Hera and Zeus board game
by Tom Warin
Hera and Zeus
Board game manufacturer:
Number of players:
An attractive, well-designed and balanced strategy game that offers more depth than you might expect out of such a small box. If you’re looking to step up from simpler games in the Rio Grande/Kosmos series, then this would be a good purchase. If you prefer more casual games, then this may not be right for you.
This is a card game for two players, representing a mythological battle between Zeus and his wife/enemy Hera. The aim of the game is to find the hostage that the other deity has captured (Hera has taken Io and Zeus has taken Argus).
Each side has a deck of forty three cards representing a variety of mythological creatures such as Medusa, Pegasus, Pandora and Pythia. Each player also has a figure that represents their deity.
The field of play consists of up to three columns for each player, up to four cards deep. The columns face each other. At the start of the game, each player has one card in the first position of each column.
Each turn, the number of actions that a player can take depends on the number of columns they have cards in. An action consists of either drawing a card, playing a card face down onto the playing field, challenging a card, or playing a mythology card.Cards can challenge each other if they face each other from the front row of a column. Both cards are turned over and the lowest valued card is discarded (there are special rules for special cards such as Medusa and Pandora).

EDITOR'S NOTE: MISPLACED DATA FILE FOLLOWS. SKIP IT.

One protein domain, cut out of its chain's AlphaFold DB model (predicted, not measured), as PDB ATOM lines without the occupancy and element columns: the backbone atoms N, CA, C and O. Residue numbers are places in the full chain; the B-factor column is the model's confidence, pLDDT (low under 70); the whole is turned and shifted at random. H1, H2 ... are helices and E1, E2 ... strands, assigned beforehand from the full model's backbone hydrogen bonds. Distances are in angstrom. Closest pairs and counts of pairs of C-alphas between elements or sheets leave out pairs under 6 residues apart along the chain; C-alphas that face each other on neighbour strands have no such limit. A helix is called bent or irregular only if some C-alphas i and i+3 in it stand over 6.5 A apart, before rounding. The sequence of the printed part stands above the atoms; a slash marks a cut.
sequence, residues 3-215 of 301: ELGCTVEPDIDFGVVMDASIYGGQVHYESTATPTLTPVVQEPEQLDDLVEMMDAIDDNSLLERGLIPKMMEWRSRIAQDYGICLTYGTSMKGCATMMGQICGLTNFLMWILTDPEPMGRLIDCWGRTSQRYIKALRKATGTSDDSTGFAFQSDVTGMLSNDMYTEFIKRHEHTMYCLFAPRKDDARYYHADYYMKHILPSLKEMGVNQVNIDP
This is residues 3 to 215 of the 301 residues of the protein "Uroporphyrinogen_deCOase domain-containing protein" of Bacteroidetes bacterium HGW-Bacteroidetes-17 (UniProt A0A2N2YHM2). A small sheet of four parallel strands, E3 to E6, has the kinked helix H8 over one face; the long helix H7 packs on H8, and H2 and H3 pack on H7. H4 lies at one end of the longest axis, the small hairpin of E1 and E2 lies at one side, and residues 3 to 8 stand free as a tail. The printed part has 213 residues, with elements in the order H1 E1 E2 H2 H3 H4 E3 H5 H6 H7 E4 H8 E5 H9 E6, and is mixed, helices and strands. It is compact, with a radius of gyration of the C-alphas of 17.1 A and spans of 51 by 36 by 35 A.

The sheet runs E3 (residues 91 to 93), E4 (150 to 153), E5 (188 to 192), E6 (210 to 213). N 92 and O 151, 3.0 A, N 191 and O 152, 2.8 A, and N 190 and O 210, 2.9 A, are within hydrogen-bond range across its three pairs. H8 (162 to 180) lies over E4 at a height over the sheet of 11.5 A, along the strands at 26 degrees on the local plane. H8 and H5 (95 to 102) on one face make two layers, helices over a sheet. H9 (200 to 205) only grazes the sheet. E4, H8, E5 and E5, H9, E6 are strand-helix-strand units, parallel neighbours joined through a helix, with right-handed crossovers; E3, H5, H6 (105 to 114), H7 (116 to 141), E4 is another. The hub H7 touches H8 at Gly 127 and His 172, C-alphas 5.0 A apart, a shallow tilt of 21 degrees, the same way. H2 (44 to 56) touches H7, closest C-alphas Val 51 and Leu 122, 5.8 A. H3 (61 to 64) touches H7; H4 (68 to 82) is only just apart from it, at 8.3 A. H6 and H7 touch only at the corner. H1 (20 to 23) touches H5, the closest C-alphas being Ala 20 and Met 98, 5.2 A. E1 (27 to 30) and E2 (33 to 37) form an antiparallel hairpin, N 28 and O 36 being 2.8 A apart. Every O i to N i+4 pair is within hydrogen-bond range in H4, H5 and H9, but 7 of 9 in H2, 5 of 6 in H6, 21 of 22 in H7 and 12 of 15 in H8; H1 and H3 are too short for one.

Mythology cards have different powers. For example, Pegasus can challenge straight from a player’s hand and can challenge cards on the front of a column, or even the other player’s hand. This makes Pegasus useful for scouting. Pythia can spy into your opponents hand. Sirens can seduce a discarded card over from the other side over to your side.
Hades can bring discarded cards back from the dead. Persephone can be used to retrieve Pegasus cards from your discard pile. Dionysius can shift the positions of cards on your side of the playing field around.
Hera and Zeus board game ends if Io or Argus are challenged and discovered. If a player cannot use all of their action points, they lose. If a player has no cards on their side of the playing field at the start of a turn, they lose.
Although it comes in a small box, there’s more strategic depth to this game than I can cover in a short review. It plays out like a mixture of Stratego and Age of Mythology, using the mythology powers can give immediate benefit, but makes that card unavailable for the playing field.
The cards placed at the start of the game are important, as is the decision on what to do with your hostage card. There are no guaranteed safe spots on the playing field, but cards in your hand are also vulnerable to Pegasus.
Pros and cons
This is one of the most complex two-player games from Rio Grande/Kosmos that I’ve come across. There’s a fairly steep learning curve to get your first game going. Most players will learn by playing, as the impact of the mythology cards isn’t clear until you start using them.
The upside to this depth is that as long as you remain interested in the concept, there are plenty of strategies to explore.
The art is very attractive and the cards are of good quality.
Hera and Zeus board game has never really made it into regular rotation in my house, which is a shame. It’s a good game, it’s well designed and attractive, but it will take a while playing it before it becomes a “pick up and play” title.
For a couple of strategy fans, this would be a worthy addition to your collection, but if there is an unbalanced interest in strategy and fantasy in your house, then it may not hit the spot.